Disney has continued their trend of live-action remakes of their animated classics with “Dumbo”. The film follows the same premise as the 1941 classic in that a baby elephant with giant ears is born into a travelling circus. Like in the animated film he is separated from his mother and soon becomes an unlikely circus act when it is discovered that his giant ears give him the power of flight. In the new version we are introduced to Holt Farrier (Colin Farrell); who returns from WWI injured and dealing with the fact that his wife has died and he must raise their two children alone. Further complicating matters is the fact that Circus owner Max Medici (Danny DeVito), has sold the prized horses Holt used in his act in an effort to keep his struggling circus alive. What has become a tragedy soon becomes a boon when wealthy industrialist V.A. Vandevere (<ichael Keaton) offers to make Max a partner and take him and his troup on at his fabled entertainment park with Dumbo as his featured star. It is at this point where the film takes some wild deviations and becomes very linear with paper thin characters and an emphasis on effects over story. Director Tim Burton has once again crafted a film filled with lavish visuals as his take on the entertainment park and circus is amazing; but it as usual comes at a cost. Like most of Burton’s works, the visuals are the star and key element and the development of characters and story are often given little more than lip service. The same is true fro this film as we learn noting about the motivation of the characters and the villains play out as stock baddies without even a nod as to why they are so inclined to tehir action.s They are being evil just for the sake of being evil. The same can be said for the other characters as we are given very little reasons to care for them. There is a nice subplot with Eva Green but it is never fully developed and the worst part is that the title star almost becomes an afterthought in the final acts so we can be given scene after scene of lavinsh park visuals. The film may be a bit to dark and intense at times for younger viewers and those who remember the original may have a hard time with this take of the film. It entertains at times but could have been so much better. 3 stars out of 5 Second review by Tracey Barrientos In 1941 Walt Disney Pictures brought audiences around the world the fourth animated Disney feature film Dumbo. 78 years later Disney has partnered with Tim Burton to bring audiences of new generations a fresh and live action take on the classic tale. After returning home and left injured from the war, Holt Farrier (Collin Farrell) unites with his kids and his beloved job and home. His home is a traveling circus and his act has been cut due to his injury. Max Medici (Danny DeVito) the owner of the circus asks him to forget about the act and instead take care of a newborn elephant with hopes that the young elephant would help the once booming but now looming circus. The peculiar pachyderm nicknamed Dumbo with extremely oversized ears is the new laughingstock of the circus until Holt’s children discover the magic within Dumbo. He can fly and is attracting attention from all around. As a huge Tim Burton fan I was ecstatic to hear that he was set to direct the live action version of the beloved film. A fantastic cast was put together and to be honest I don’t know that anybody else could’ve played those roles as well as Collin Farrell, Michael Keaton, Danny DeVito, Eva Green and Alan Arkin just to name a few. They brought a sense of magic and true emotion to each character which added depth and soul to the film. Every time the first note from Danny Elfman’s music reaches my ear I instantly get goosebumps. I was extremely happy to here that familiar music in this film. As with all of Tim Burton’s films, it gave a touch of magic and intrigue that Dumbo deserved. The colors were beautiful and vibrant but still held drab contrast to what we are normally used to. I was asked a little bit ago if the film made me cry. The answer is I did. Both with sad and happy tears. A film that encapsulates so many emotions in only two hours and leaves you with a happy heart, THAT is what I look for in a film. That is what a film should make an audience feel. A good tug at those heart strings along with happiness and laughter is the perfect formula. Well done Mr. Burton! I recommend this film to be seen by fans old and new because you won’t be disappointed. 5 out of 5!
If you enjoy reading my spoiler-free reviews, please follow my blog :) 1941’s Dumbo was never a favorite of mine. It’s a great movie with a sweet message (as most Disney flicks), but I was curious to see how a remake of a 60-min film would develop. Obviously, changes to the story not only will occur, but they need to. People have to stop desiring these live-action remakes to be a literal copy-paste of their originals and start being fair to these movies. Pure animation is different from live-action, and the latter provides a much more realistic environment than the former, so it’s evident that every remake they produce will have some “updates” in the more “silly” aspects. Furthermore, I’ve witnessed a couple of “critics” hating this Dumbo. Hating! Calling it one of the worst films of the year! Now that’s a strong feeling to have against a movie that improves so much regarding its original. Yes, it has a bunch of narrative issues, and the dialogues can be cringe-worthy, but hating this 2019 remake while defending the original as it was some kind of masterpiece is ridiculous. Complaining about the 2019’s ending when the 1941’s is absolutely inadmissible is being a hypocrite. Whining about Dumbo not being 100% the star of the show when the original has the elephant discover his flight abilities four minutes before the end is dumb. In addition to that, this film runs for twice the original’s runtime! What did you expect?! That human characters wouldn’t be a necessary modification? Some “critics” are even complaining about animal abuse or their unnecessary exploration … Are they joking?! Have they seen the original? Do they remember how racist it was? How discrimination was treated as comedy? Even alcohol was handled as a plot point for God’s sake! 2019’s Dumbo barely has any animal violence, and its final message is against animal captivity or exploration, so any person who criticizes this ending is either a despicable human being or not a fan of the original Dumbo, at all. Enough about those “critics”. I feel sick just remembering what they wrote/said. Unfortunately, 2019’s Dumbo does have a lot of screenplay issues. There’s no way of denying it. The human characters are filled with cliche storylines and child-written dialogues. I know that analyzing children’s acting is not exactly a fair critic, but I’ve seen so many remarkable young actors nowadays, who make Nico Parker and Finley Hobbins performances look not that good (their scripts also don’t help). The visual style characteristic of Tim Burton is definitely present, even if its magic becomes overwhelming at times. 1941’s Dumbo was very concentrated in one small location contrary to its 2019 remake where V. A. Vandevere‘s park feels like Disneyland. The stiff dialogues don’t help the movie’s pacing, and its tone could be better balanced. Nevertheless, just the opportunity to watch such a gorgeous, magnificent, and visually jaw-dropping live-action elephant come to life is absolutely delightful and entertaining as hell. When a character like Dumbo makes you cry when he’s crying, makes you feel sad when he’s feeling sad, makes you happy when he’s feeling happy, that’s when you know the visual effects team has reached a point where live-action is pretty much reality. The little elephant looks like an adorable little elephant. I mean, what better compliment can I give a live-action character than “it looks and feels real”? Even with the issues mentioned above, it’s still a heartfelt story, filled with emotional moments, and a wonderful message. Technically, it might lack consistency and some overall quality, but I end up enjoying myself. Experiencing Dumbo‘s pain, happiness, and his bond with the kids flourish is special. Colin Farrell and Eva Green deliver good performances, and their character arcs, cliche as they may be, still carry some efficiency. There’s a wrong vibe surrounding the word “cliche”, like it’s a bad thing. Not at all! Something being cliche just means we’ve seen that before a lot of times, it doesn’t mean we’ve seen it performed better or worse. Dumbo is a remake of a very influential 1941 film, so obviously, cliches are a certainty. It’s a Disney tale, after all. In the end, cliche as it might be, 2019’s Dumbo improves on a lot of aspects of its predecessor. I do believe these movies are almost incomparable since the dimension, runtime, and even the main plot are surprisingly (or not) different. Still, not remembering or even acknowledging the original not only is an absolute flaw, but it can ultimately make you a hypocrite, so be careful with what you write/say. I understand a person not enjoying this film or not liking it as much as I did, but if you hate (!) it, you better give me good enough reasons. Dumbo is probably the most visually stunning and incredibly realistic live-action character Disney was able to produce so far. This little elephant alone is worth the price of admission. His arc is way bigger and complex than the one in the original, which can either delight or disappoint you. To me, it not only worked, but it finished strong and way better than the original. It’s upsetting that the screenplay couldn’t accompany Burton‘s impressive visual style, even if overwhelming at times, as well as the human characters who feel a bit detached from the actual story to tell. It’s still a good time at the movie theater, so go see it! Rating: B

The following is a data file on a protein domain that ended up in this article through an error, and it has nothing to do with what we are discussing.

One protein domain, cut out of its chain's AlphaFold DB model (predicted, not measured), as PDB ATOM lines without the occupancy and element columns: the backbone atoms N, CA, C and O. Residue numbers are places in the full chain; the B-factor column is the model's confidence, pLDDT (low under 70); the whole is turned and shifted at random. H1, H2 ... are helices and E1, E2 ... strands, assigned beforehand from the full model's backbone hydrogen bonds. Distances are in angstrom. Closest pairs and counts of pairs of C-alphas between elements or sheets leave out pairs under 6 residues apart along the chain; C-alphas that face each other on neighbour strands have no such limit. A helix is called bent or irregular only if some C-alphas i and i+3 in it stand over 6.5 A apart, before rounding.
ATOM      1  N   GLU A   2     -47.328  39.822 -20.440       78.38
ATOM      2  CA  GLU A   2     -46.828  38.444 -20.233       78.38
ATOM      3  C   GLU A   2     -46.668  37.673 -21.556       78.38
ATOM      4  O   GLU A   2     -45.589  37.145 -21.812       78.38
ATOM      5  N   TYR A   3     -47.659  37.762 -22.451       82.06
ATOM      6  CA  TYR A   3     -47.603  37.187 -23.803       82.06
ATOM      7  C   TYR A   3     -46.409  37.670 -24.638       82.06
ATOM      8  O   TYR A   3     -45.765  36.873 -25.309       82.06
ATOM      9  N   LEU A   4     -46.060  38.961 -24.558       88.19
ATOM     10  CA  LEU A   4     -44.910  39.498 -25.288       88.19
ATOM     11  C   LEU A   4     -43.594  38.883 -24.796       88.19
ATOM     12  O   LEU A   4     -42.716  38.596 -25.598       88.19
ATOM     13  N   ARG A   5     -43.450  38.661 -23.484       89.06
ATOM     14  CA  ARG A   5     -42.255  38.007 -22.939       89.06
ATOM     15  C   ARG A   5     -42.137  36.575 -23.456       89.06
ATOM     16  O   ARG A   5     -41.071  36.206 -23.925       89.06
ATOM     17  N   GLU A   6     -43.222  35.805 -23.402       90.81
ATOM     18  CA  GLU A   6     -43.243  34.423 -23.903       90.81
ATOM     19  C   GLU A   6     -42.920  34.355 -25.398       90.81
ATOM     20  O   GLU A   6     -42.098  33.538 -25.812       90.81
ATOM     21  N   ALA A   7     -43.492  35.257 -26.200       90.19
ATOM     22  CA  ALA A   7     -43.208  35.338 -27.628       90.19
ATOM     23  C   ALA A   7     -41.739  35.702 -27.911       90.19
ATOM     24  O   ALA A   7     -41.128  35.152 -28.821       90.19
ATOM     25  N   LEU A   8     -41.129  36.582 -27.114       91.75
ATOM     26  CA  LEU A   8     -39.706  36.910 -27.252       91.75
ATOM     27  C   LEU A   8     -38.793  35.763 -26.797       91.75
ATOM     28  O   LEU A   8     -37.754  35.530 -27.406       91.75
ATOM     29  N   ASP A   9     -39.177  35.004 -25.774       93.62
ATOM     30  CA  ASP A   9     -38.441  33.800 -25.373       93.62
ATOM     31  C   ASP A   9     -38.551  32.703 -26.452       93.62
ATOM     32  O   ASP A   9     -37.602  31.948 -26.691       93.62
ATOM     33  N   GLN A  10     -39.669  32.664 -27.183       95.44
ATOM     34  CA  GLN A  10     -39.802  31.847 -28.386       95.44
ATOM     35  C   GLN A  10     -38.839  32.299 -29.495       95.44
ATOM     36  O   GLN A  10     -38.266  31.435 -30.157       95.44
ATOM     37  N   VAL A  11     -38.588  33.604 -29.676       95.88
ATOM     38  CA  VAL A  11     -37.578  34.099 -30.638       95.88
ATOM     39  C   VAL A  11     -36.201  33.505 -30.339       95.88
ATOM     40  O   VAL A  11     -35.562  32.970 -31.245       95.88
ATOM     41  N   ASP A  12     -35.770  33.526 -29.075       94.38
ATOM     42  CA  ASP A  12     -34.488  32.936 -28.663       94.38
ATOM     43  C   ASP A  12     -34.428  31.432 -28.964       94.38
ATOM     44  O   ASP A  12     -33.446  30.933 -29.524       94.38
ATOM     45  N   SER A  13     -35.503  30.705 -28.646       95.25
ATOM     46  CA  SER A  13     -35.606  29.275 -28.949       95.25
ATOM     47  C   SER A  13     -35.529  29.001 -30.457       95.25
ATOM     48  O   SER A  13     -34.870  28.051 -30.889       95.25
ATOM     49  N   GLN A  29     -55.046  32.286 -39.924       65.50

The visuals are done well, but this movie is crowded and there wasn't enough working room to make this the great movie I'd hoped for.